As delegates from nearly 200 countries convene this week in Madrid for the annual UN climate summit, the gap between the countries willing to reduce emissions and those who are not has become ever more stark.
Ahead of the two-week COP25 gathering, the European Parliament declared a “climate emergency” in an effort to pressure the European Union into more ambitious green policies.
Yet others are moving in the other direction, notably the United States, the world’s biggest per-capita emitter, which has begun the long process of leaving the Paris climate agreement entirely, a move expected to be completed next autumn. The Paris Agreement, adopted by almost 200 nations, aims to limit global warming to well below 2 degrees Celsius (3.6°F), but global carbon emissions have continued to rise.
“The point of no return is no longer over the horizon,” United Nations Secretary-General António Guterres told reporters in the Spanish capital. “It is in sight and hurtling toward us.”
Laurence Tubiana, an architect of the Paris pact, said that China, the world’s largest emitter, and Japan also appeared to be climate laggards, with the two pushing ahead on new coal-fired power stations and financing coal plants abroad.
“If countries are to conform with the spirit and the letter of the Paris Agreement, they have to prepare two elements for next year: one is a [climate pledge] that is revised for the better and the second is to prepare their 2050 strategy,” she said.
The main task of delegates this year will be to find agreement on a global carbon offset market, and to convince signatories to the Paris pact to submit bolder climate goals in 2020. Dozens of countries, including the UK, have this year adopted targets for net zero emissions by 2050, but almost none have yet enacted specific policies to reach that goal.
Teresa Ribera, Spain’s environment minister, said her country’s last-minute decision to host the talks was essential to prevent a collapse in international climate efforts, after Santiago, the original host, canceled to focus on civil unrest at home.
“We couldn’t have the risk that the conference didn’t take place at a critical moment, and risk the implosion of the whole system to deal with climate change,” she said. “We did this out of conviction that the world needs to commit to multilateral activism.”
Chile remains the chair of the summit, but Spain has been busying itself with conference logistics and securing accommodation for many of the 20,000 expected attendees.
Spain: A Microcosm of the Climate Challenge
For Ribera, the real work begins after the delegates leave, as she seeks to steer through deep cuts in Spain’s own emissions in the face of domestic political deadlock.
Her plan would commit Spain to cutting greenhouse gas emissions by 21 percent from their 1990 levels by 2030. To do this, the renewable energy proportion of the country’s electricity generation would rise from about 40 percent today to 74 percent in 2030, largely by boosting wind and solar power. Spain is also targeting net zero emissions by 2050.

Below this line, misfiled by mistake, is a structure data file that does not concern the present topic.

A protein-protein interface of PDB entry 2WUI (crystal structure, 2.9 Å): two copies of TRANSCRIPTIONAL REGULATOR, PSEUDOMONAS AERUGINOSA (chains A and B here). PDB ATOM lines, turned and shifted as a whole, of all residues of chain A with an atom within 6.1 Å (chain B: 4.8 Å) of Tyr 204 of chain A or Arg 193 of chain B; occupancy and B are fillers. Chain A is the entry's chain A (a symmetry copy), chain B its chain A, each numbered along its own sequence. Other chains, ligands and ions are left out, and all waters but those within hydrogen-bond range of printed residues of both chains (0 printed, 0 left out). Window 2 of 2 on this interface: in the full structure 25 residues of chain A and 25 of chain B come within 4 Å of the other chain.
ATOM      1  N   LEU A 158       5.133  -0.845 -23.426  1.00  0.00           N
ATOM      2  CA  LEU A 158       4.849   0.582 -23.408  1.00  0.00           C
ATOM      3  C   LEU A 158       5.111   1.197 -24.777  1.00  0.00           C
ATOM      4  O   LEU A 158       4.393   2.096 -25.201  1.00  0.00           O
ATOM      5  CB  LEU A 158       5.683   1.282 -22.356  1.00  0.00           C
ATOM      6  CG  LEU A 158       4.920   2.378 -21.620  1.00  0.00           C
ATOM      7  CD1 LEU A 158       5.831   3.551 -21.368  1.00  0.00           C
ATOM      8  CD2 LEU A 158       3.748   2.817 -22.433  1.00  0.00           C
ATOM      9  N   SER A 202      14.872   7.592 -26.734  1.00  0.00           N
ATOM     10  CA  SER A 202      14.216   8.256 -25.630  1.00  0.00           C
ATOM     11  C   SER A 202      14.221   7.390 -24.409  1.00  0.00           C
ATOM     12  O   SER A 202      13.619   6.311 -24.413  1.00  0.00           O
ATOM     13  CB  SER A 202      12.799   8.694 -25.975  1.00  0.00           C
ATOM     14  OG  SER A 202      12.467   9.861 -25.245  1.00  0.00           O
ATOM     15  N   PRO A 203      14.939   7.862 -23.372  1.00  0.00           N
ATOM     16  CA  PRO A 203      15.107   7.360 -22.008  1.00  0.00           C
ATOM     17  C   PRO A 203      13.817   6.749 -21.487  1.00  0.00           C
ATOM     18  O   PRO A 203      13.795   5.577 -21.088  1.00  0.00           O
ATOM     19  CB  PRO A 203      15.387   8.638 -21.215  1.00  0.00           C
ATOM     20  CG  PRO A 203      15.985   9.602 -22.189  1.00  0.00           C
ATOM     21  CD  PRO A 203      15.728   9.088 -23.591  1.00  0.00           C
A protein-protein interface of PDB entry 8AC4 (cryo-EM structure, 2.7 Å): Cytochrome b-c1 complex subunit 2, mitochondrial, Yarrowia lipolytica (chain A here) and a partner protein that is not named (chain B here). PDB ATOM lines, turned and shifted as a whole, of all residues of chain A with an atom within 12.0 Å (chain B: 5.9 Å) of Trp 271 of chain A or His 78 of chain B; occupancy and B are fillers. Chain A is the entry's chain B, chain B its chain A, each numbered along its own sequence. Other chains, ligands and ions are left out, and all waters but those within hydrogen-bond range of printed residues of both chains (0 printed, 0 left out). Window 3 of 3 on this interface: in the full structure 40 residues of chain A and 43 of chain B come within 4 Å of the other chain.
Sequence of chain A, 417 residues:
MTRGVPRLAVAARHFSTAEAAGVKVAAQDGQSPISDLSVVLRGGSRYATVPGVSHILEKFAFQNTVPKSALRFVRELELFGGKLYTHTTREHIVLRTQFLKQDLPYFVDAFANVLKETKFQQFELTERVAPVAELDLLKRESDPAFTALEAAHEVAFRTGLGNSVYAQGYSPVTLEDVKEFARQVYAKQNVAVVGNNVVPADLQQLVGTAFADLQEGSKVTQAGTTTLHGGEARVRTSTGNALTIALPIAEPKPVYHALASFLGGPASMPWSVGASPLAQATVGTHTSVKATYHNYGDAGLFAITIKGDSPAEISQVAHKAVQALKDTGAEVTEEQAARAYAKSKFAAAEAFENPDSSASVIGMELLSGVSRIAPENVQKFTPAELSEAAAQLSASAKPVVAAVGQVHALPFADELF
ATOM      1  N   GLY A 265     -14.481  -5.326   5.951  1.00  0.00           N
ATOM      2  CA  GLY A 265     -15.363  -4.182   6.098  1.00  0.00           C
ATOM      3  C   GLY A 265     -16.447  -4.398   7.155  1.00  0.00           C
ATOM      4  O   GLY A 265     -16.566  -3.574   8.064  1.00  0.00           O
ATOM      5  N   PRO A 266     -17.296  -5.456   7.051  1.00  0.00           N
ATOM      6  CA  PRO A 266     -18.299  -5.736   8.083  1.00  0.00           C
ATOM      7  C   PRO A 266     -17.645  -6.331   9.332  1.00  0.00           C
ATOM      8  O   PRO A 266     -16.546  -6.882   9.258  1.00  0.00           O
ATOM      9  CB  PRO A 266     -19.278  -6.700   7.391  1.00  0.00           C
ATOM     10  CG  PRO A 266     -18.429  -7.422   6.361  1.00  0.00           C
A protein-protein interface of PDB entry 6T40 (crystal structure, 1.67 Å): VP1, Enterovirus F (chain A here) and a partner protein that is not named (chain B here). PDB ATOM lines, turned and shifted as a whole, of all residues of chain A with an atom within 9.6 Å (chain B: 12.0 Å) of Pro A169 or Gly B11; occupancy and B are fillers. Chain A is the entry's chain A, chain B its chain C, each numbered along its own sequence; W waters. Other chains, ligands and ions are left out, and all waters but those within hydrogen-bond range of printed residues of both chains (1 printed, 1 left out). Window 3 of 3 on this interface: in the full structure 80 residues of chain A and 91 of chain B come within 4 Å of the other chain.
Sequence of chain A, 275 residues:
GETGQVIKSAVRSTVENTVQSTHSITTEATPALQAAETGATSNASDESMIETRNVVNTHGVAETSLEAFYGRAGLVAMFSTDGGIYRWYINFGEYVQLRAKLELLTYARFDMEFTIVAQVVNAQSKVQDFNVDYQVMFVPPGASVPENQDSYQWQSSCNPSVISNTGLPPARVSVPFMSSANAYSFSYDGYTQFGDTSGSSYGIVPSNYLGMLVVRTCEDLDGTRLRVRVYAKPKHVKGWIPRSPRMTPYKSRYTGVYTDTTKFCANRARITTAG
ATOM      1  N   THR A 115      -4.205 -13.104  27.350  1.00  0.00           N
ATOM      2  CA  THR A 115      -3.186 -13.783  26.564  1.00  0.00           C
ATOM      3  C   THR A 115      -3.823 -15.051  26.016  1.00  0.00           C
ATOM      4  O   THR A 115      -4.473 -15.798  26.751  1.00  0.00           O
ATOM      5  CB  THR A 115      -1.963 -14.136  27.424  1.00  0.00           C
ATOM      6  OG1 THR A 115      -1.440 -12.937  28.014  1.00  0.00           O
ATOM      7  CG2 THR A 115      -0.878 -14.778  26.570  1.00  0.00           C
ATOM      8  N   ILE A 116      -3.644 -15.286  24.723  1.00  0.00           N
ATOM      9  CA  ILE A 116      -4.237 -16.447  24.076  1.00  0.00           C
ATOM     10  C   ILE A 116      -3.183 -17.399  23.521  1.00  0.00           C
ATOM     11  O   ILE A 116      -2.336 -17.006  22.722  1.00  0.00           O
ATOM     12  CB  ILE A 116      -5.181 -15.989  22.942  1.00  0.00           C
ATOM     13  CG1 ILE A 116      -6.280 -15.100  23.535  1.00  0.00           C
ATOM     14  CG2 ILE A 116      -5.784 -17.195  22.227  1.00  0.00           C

Her proposals are a microcosm of the environmental challenge faced by governments across the world, which have signed up to tough climate goals but not put in place the measures to reach them.
At a time of deep political dysfunction in Spain, it is far from assured that the plan will become a reality. Ribera is in office in only a caretaker capacity and the government to which she hopes to belong — a leftwing coalition with the Podemos party — has yet to be confirmed by parliament.
Some campaigners have criticized the proposals for being short on detail and political will.
“The commitment to cut emissions by just 20 percent of the 1990 level compares with the EU objective of 40 percent,” said José Luis García of Greenpeace Spain. “You can’t call that ambitious.”
Ribera dismissed such complaints and said her plan would be among the first piece of legislation for the new government — assuming it is confirmed in office. Yet Spain’s fragmented politics mean it has held four national elections in four years, and none of them have produced strong governments.
Ramping Up Solar and Wind Power
Under her proposals, Ribera predicted an “explosion” in Spain’s solar capacity, which has lagged that of other EU countries until now — the legacy of a crash in the sector a decade ago.
Iberdrola, Spain’s biggest utility group, has pledged to more than triple its planned investment in the country’s wind and solar sector to €3 billion by 2022. This includes building a 500 megawatt solar plant in Badajoz, the biggest of its kind under construction in Europe, and plans for a still-larger facility in Extremadura.
The minister’s plans have tested relations with the country’s automobile industry, which exports the lion’s share of its production but worries about the effect on the sale of gas- and diesel-fueled vehicles.
“The car industry in Spain is making a commotion about things happening faster than they wanted,” Ribera said, doing little to hide her impatience. “The worst thing you can do is deny reality.”
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